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I provide an offline library of Music to my users. My goal is to understand what my users are looking for, which means translate raw user searches to: Music Artists, Songs, Albums and then add music to the company library.

What are the suggested clustering algorithms to group common short sentences into a single entity. Example:

  • Taylor Swift Shake it Off
  • Taylor Swift Shaek it Off
  • Shake it off
  • Twylor Swift Shake it Off

I tried this example and works fine for a specific number of clusters (K) where K < N | K <= N. But since searches are unpredictable need to find a way to automate the number of clusters: my goal is to cluster 2 or more similar items and let alone single searches in independent clusters, example:

Cluster 1:

  • Taylor Swift Shake it Off
  • Taylor Swift Shaek it Off
  • Shake it off
  • Twylor Swift Shake it Off

Cluster 2

  • Avicci
  • Avicii Ibiza
  • Avicci Electro House

Cluster 3

  • Juan Gabriel

Cluster 4

  • Adele

Cluster 5

  • Britney Spears
  • Britney Spears VMA 2016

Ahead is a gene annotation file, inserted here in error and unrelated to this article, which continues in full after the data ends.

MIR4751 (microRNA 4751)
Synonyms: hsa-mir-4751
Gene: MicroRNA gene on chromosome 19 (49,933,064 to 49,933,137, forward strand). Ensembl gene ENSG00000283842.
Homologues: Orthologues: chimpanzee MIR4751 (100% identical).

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I would suggest hierarchical clustering. It's unsupervised, and you don't need to predefine number of clusters. How it works (for the bottom up version) is each sentence (or object) is initialized as its own cluster. At each iteration of the algorithm, the two clusters of the smallest intra-cluster distance are joined, all the way until there's a 'root' where everything is one cluster. The result of this is a big dendrogram, and you can cut the dendrogram at whatever point you want to define clusters. Or you can just inspect it. Here's a nice numerical example of the alg in action.

It should detect the same types of clusters you're already finding, and you wouldn't need to redefine a distance metric. And, I anticipate you'll get the same amount of class separation you seem to already be getting; in fact, the nice thing about the dendrogram from hierarchical clustering is that it illustrates class separation nicely. it's 'hclust' in R, not sure for Python.

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